“Oil is becoming increasingly difficult and costly to recover, and the problem of managing the supply chain and profits has become more complex than ever. After weathering the economic downturn, the industry must boost capacity for future demand, and keep a close eye on the economics of oil and gas production.”
So wrote my colleague Allen Avery, in a recent ARC Insight report titled “In an Uncertain Economy, Oil & Gas Industry Spending Must Stay Strong” (available to ARC clients only). Based on some of the points Allen makes in the report (in quotes below), here is why I think the oil and gas industry has the toughest forecasting problem.
First of all, the industry has brutal boom and bust cycles. In 2007, for example, “the economics favored industry investments and project activity. Oil prices rose from roughly $60 to $100 per barrel that year, and by mid 2008, shot up to nearly $150 per barrel. By the end of the year, however, the unraveling global economy squelched demand, and the price had fallen to $45 per barrel.” However, despite the busts, oil production companies need to consider long term demand and continue to invest in developing new fields because “the timeframe of large oil and gas projects can be several years, with first oil coming as long as 15 or 20 years after work begins.”
“In the past, the industry has had difficulty adjusting capacity to meet demand. Scaling back production and refining when demand drops has never been a problem. [But oil companies have been] reluctant to invest in expansions, particularly during prolonged periods of lower prices. The recent oil boom sorely tested this strategy, and oil companies found themselves unprepared for soaring demand.”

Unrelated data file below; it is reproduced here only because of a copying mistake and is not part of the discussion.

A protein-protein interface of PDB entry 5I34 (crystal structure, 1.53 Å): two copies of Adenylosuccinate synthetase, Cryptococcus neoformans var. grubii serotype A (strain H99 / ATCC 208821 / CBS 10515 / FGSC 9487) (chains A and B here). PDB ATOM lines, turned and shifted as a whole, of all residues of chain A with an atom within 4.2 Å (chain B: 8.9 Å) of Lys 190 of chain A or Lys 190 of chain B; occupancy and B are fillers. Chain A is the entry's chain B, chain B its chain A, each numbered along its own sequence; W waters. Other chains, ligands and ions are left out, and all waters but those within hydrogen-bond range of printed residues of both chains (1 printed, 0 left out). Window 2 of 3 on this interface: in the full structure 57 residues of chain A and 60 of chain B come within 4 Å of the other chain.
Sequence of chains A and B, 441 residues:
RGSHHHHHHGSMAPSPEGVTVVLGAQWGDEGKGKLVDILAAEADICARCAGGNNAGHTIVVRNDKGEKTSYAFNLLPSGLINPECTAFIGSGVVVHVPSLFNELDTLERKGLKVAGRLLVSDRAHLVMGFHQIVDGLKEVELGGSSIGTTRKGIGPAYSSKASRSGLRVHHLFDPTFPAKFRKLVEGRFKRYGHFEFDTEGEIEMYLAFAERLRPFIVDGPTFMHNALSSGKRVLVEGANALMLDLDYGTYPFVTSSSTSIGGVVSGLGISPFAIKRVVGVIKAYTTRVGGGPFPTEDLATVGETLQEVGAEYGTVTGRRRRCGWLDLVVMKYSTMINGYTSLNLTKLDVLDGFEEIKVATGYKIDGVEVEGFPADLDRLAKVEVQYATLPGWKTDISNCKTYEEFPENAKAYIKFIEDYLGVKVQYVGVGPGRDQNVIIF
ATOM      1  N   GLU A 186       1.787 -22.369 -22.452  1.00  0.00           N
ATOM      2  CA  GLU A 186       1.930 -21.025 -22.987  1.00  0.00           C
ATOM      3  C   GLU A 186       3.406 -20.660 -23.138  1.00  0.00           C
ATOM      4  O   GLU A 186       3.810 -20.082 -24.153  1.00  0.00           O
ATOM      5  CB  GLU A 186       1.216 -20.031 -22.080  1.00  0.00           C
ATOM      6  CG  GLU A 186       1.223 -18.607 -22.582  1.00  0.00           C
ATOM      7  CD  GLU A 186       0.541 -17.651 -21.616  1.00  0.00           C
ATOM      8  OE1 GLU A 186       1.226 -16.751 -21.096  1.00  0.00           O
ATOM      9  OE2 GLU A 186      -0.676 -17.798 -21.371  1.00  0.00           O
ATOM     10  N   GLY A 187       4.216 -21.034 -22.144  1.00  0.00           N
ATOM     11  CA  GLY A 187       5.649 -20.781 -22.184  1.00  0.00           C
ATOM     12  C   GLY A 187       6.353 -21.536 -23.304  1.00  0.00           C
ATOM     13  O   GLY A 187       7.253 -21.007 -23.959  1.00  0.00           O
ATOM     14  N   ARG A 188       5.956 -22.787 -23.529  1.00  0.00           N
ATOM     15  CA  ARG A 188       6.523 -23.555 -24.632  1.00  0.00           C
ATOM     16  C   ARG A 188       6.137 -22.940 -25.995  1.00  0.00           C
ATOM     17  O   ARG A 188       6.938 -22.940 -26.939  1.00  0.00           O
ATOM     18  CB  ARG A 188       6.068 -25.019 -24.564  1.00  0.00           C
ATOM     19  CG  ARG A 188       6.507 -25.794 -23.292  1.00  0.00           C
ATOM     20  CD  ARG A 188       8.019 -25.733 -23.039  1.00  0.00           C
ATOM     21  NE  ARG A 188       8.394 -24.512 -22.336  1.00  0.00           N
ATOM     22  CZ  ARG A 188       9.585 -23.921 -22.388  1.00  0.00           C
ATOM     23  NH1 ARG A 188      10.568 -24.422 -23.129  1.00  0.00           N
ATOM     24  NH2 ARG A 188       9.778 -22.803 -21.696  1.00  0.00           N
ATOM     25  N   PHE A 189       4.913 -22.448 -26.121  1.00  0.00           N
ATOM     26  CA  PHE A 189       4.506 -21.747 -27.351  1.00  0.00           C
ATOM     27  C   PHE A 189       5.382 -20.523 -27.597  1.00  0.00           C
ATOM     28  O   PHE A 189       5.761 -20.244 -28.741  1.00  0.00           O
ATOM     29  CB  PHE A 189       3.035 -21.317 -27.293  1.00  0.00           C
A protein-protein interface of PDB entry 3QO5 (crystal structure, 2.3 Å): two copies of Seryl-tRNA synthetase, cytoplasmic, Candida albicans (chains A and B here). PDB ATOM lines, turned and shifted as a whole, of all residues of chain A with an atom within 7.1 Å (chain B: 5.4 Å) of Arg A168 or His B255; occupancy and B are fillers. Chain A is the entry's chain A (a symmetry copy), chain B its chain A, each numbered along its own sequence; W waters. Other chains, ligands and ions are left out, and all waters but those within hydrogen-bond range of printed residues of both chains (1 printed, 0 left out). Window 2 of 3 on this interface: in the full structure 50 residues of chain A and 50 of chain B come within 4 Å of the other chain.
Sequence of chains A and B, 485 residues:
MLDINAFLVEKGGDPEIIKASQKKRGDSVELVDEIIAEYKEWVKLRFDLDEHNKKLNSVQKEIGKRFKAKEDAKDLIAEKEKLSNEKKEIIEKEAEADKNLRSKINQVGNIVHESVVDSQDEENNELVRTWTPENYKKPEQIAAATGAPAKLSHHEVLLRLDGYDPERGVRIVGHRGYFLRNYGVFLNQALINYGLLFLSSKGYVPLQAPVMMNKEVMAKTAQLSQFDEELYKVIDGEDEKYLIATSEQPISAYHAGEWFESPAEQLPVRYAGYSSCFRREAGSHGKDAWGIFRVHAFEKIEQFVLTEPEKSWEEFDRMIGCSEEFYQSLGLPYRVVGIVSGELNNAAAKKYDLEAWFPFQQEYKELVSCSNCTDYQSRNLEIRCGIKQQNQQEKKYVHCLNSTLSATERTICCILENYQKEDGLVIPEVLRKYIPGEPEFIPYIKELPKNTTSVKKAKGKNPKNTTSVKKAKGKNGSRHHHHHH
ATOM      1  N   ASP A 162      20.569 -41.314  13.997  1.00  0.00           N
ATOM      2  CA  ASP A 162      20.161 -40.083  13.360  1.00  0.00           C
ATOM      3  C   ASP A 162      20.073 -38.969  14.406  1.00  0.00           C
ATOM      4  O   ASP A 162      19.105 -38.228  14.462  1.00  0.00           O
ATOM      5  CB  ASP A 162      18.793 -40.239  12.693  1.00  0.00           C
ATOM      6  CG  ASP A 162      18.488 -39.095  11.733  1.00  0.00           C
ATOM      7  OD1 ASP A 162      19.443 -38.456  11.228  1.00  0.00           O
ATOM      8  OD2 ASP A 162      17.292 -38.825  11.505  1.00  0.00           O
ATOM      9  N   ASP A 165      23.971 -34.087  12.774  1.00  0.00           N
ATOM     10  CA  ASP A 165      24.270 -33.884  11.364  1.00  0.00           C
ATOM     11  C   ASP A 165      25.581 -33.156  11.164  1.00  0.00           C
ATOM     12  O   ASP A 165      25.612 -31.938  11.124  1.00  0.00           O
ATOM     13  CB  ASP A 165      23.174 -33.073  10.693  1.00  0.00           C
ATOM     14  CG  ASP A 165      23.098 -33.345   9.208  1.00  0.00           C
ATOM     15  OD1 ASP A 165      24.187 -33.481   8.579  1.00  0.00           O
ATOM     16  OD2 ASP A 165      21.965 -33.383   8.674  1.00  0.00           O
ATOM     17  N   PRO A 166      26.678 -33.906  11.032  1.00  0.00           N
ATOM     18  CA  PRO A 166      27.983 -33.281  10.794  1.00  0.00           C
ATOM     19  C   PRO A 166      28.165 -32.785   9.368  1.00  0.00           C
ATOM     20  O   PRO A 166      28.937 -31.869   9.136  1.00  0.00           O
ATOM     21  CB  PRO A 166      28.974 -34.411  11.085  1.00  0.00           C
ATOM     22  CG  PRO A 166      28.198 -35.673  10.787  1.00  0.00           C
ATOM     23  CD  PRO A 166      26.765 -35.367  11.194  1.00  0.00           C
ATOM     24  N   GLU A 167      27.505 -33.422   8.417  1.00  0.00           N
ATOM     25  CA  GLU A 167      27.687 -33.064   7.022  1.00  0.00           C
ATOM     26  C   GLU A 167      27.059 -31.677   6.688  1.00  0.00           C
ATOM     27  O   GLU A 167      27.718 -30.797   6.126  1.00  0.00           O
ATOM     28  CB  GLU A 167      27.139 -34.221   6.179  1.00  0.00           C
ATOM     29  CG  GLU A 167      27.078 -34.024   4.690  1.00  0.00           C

The economics of investing in new fields, however, takes great fortitude as the costs to extract oil have increased significantly. “As oil companies venture further afield to find oil and gas, the deposits they encounter have become increasingly difficult to develop. New discoveries tend to be in inhospitable, remote environments, and require more complex extraction methods, such as steam injection and chemical treating. Subsea deposits require an investment in highly engineered equipment that can withstand harsh underwater conditions up to 30,000 feet below sea level. New deposits on land tend to hold heavier oil that is difficult to get flowing. Both types require complex extraction methods, such as injecting seawater or high pressure steam into the well to drive oil or gas to the surface.”
“To make matters worse, the output of oil wells can vary significantly over time, impacting the economic justification to continue running them. Older wells with changing conditions require more frequent testing to determine if their output is sufficient. New wells that appear promising may underperform once pumping starts.”
If you think putting together an accurate forecast for the coming month is difficult, imagine putting billions of dollars at risk on a fifteen year forecast. There are various agencies, analyst groups, and trade groups that make long term forecasts related to oil and gas. For example, the International Energy Agency (IEA) says that demand for oil will rise significantly over the long term due to population growth and reinvigorated economic expansion and modernization of developing countries such as China and India. The IEA forecasts that the world oil supply will need to grow “from its current 84 million barrels per day to 106 million per day by 2030.”
But how many billions of dollars would you be willing to bet at your company based on a third party forecast? Further, the profits a company will garner from these investments also depend on how much capacity competitors develop. This too needs to be forecasted and tracked closely.
I would be willing to put billions of dollars at risk on a fifteen year forecast…if I was retiring in five years.
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